A New Jersey sports betting bill was signed into law last week by Governor Chris Christie in what appears to be the War of the Roses between the Guv and major league sports. After being passed by legislators last week, the new law would allow for sports betting at race tracks and casinos throughout the state.
On Monday, the NCAA and the four major professional sports leagues in America filed a motion in an attempt to stop sports betting from being offered until their legal challenge to the bill can be heard.
If this all sounds familiar, that’s because these are just the latest salvos in a battle over the state of New Jersey’s attempts to find a way to allow Atlantic City casinos and racetracks statewide to offer sports betting services, despite the federal ban in place through the Professional and Amateur Sports Protection Act (PASPA).
That law, passed 22 years ago, banned state-regulated sports betting in all states other than Nevada, Delaware, Montana and Oregon, which had already regulated the gambling activity.
Christie Walks Thin Line in Signing Bill
In August, Christie vetoed two different bills that would have legalized sports betting in the state, saying that efforts to do so would have to be carefully crafted to ensure they didn’t violate PASPA. The governor then issued a directive last month saying that venues could start offering sports betting without fear of facing legal repercussions from the state.
Now, Christie says that the most recent bill should be able to officially meet the legal requirements to allow sports betting in New Jersey without running afoul of the federal ban.
“As I’ve said all along, I am a strong proponent of legalized sports wagering in New Jersey,” said Christie via a statement. “But given earlier decisions by federal courts, it was critical that we follow a correct and appropriate path to curtail new court challenges and expensive litigation. I believe we have found that path in this bipartisan legislative effort.”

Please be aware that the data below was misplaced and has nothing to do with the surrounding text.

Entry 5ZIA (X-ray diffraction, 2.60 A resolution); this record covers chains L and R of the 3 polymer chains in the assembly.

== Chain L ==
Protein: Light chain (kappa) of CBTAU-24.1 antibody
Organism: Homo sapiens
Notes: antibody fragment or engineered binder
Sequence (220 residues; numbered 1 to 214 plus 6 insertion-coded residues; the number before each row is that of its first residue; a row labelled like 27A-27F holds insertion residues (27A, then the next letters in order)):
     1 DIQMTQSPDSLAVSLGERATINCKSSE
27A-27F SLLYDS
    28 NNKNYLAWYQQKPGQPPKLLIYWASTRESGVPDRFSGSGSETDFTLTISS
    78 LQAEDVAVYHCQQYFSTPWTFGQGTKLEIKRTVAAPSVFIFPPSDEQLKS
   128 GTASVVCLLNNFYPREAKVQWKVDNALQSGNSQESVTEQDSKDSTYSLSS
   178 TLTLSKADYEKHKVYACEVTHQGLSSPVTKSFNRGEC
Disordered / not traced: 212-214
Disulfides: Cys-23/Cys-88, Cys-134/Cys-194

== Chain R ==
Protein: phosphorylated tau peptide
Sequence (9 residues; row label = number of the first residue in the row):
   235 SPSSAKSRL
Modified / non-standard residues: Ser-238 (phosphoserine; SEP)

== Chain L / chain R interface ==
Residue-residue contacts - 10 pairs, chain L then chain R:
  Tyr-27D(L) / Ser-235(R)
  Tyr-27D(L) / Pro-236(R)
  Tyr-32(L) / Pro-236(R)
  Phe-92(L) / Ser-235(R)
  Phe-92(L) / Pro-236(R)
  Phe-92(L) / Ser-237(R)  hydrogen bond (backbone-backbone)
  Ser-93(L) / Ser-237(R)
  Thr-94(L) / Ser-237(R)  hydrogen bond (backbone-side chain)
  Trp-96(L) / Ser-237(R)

New Jersey is attempting to use the language of PASPA and earlier court rulings that went against the state to justify its latest bill. The Garden State says that while PASPA prevents states from regulating or sanctioning sports bets, it doesn’t stop New Jersey from simply allowing private companies to offer such bets.
Sports Leagues Throw Challenge Flag in District Court
But the sports leagues say that this is just the latest attempt by the state to skirt laws that clearly prohibit sports betting. They have also argued that the games are implicitly regulated, as the state regulates the businesses that would be offering the bets, and that even New Jersey’s constitution only allows for gambling that is “specifically authorized by the legislature.”
“Because this effort is no more lawful than New Jersey’s past ones, it, too, should be enjoined,” the leagues said in paperwork filed in US District Court.
The injunction would be necessary to stop sports betting from starting this coming weekend at the Monmouth Park racetrack. The track says it wants to start taking bets on games this Sunday, with William Hill US as its sports betting partner, though it’s unclear whether William Hill would operate the sports book at the track when it first opens.
In order to receive the injunction, the leagues would have to prove that such betting would cause them immediate and irreparable harm. That may be a difficult hurdle to overcome: in 1976, the NFL failed to get such an order from a US District Court Judge in an attempt to stop Delaware from offering an NFL-based lottery.